Select Page

Review: Little Women

Little Women
Little Women by Louisa May Alcott
My rating: 5 of 5 stars

I don’t know how I could have possibly gotten around to this book, seeing that I had intentionally avoided this one like a plague. It’s Little Women, for crying out loud, and a genre loving tech savvy literature nut has standards to maintain. However, as I’m under my own edict to try classics of all sorts this came around for its turn.

I didn’t know what to expect, since as with most classics I have no clue what they are about. And this book turned out to be one of the best I’ve had the pleasure of reading. A book that I can safely say I’ve been fortunate enough to have read.

One again proving the adage that has been oddly applicable to me in my life thus far: never say never.

It didn’t start with a bang, with each chapter feeling like short, self contained but loosely connected stories. They all seemed to be fables for kids. Alcott masterfully tells the stories of the Marches and their neighbours, and soon their extended families, weaving the stories like lessons in and of life. I found the book incredibly warm, comfortable, wise and enlightening. I felt all kinds of emotions with this one, and it’s beginning to be clear to me books I attribute 5 stars to evoke strong emotions for me and linger long in memory (or at least threaten to, since I just finished this book 30 mins ago).

This is a delightful book. Heartily recommended, for children aged 6 to 600.

View all my reviews

Review: How to Sweet-Talk a Shark: Strategies and Stories from a Master Negotiator

How to Sweet-Talk a Shark: Strategies and Stories from a Master Negotiator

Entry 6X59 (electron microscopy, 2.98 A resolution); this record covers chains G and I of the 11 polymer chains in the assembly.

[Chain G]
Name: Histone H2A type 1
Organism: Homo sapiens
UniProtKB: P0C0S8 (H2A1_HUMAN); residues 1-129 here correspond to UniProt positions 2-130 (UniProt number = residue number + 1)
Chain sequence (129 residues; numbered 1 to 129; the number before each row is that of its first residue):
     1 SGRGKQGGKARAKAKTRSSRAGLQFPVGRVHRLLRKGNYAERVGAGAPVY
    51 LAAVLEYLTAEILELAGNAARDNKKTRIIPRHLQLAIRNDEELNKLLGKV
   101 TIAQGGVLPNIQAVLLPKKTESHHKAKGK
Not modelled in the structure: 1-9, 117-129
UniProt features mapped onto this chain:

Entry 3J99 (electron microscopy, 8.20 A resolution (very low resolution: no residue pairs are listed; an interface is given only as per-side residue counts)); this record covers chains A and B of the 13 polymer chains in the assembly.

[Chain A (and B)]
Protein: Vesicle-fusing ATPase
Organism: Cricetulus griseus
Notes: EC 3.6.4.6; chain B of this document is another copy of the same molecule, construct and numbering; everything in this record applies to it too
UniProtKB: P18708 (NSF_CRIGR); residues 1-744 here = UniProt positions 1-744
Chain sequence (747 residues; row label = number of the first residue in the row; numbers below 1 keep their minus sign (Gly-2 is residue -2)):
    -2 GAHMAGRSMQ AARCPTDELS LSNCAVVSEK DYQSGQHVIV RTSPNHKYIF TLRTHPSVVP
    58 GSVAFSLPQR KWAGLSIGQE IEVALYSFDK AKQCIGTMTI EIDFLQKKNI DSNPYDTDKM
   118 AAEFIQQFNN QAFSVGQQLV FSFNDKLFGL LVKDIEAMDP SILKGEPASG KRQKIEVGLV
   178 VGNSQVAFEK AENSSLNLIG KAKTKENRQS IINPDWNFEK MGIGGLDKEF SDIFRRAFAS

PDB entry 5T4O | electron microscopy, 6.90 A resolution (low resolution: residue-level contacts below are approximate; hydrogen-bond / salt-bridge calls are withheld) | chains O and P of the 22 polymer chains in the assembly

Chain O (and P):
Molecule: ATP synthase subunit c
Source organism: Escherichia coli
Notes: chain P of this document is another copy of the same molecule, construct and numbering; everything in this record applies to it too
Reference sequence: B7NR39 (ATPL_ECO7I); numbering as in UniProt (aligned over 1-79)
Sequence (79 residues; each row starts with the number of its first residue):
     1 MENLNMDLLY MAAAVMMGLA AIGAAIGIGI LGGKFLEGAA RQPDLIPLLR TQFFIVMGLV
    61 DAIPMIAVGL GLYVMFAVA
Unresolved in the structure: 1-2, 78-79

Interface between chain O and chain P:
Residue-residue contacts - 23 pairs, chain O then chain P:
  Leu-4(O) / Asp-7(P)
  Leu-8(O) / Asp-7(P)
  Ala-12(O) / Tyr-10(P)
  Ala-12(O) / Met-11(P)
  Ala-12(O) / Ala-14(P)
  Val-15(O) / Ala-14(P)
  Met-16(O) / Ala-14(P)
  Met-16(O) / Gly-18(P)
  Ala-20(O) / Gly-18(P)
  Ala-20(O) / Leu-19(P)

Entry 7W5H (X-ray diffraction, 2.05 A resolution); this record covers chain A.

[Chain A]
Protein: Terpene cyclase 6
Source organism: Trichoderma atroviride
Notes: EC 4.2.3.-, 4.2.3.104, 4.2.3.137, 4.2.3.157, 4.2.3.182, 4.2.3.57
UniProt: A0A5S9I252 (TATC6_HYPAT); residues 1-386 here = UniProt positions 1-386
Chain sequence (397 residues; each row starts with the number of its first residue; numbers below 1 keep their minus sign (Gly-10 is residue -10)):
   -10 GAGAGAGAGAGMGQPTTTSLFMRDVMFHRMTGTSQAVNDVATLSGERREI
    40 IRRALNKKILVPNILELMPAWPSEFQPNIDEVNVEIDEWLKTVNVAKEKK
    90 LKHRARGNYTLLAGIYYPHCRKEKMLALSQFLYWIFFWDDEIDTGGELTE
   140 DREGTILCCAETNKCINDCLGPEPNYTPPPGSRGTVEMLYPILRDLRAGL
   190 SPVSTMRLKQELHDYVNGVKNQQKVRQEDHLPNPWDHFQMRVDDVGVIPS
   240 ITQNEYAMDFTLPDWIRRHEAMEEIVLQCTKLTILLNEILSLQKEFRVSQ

How to Sweet-Talk a Shark: Strategies and Stories from a Master Negotiator by Bill Richardson
My rating: 4 of 5 stars

Incredibly entertaining read. Richardson recounts visits and negotiations with despots and dictators around the world, and some closer to home in the States as well. Plenty of anecdotes mixed in with negotiation tips, it’s almost less of a howto than it is a collection of essays highlighting memorable encounters. I thought it very interesting to see what actually goes on in a negotiating session between people in high-office (the ability to call for press conferences and how it can be ‘used’ was particularly eye-opening).

Mostly, I was surprised how fun it was. Recommended, if you have either a passing interest in politics or negotiation, or just fun stories.

View all my reviews

Review: Contact

Contact by Carl Sagan
My rating: 5 of 5 stars

Excellent book. Asks the questions on religion, and Sagan cleverly turns it on its head in this wonderful tale. Ends with a conundrum that neither answers nor completely ignores the existence of a higher being. One would almost say Sagan intentionally left the question unanswered, because truly, would it be possible that we would be able to communicate to extraterrestrials which by definition would be more advanced than humankind, and what kind of contact would it be? Wouldn’t it be akin to magic? And therefore be subject to faith? A very hopeful book.

I saw the film and absolutely loved it (Foster was amazing in it, and it’s truly a testament to her powers that she completely, and I mean completely, dwarfs McConaughey’s performance. The contrast was almost painful to watch). The book has more details that the film changed, and the book is still different enough to warrant a read. Recommended.

View all my reviews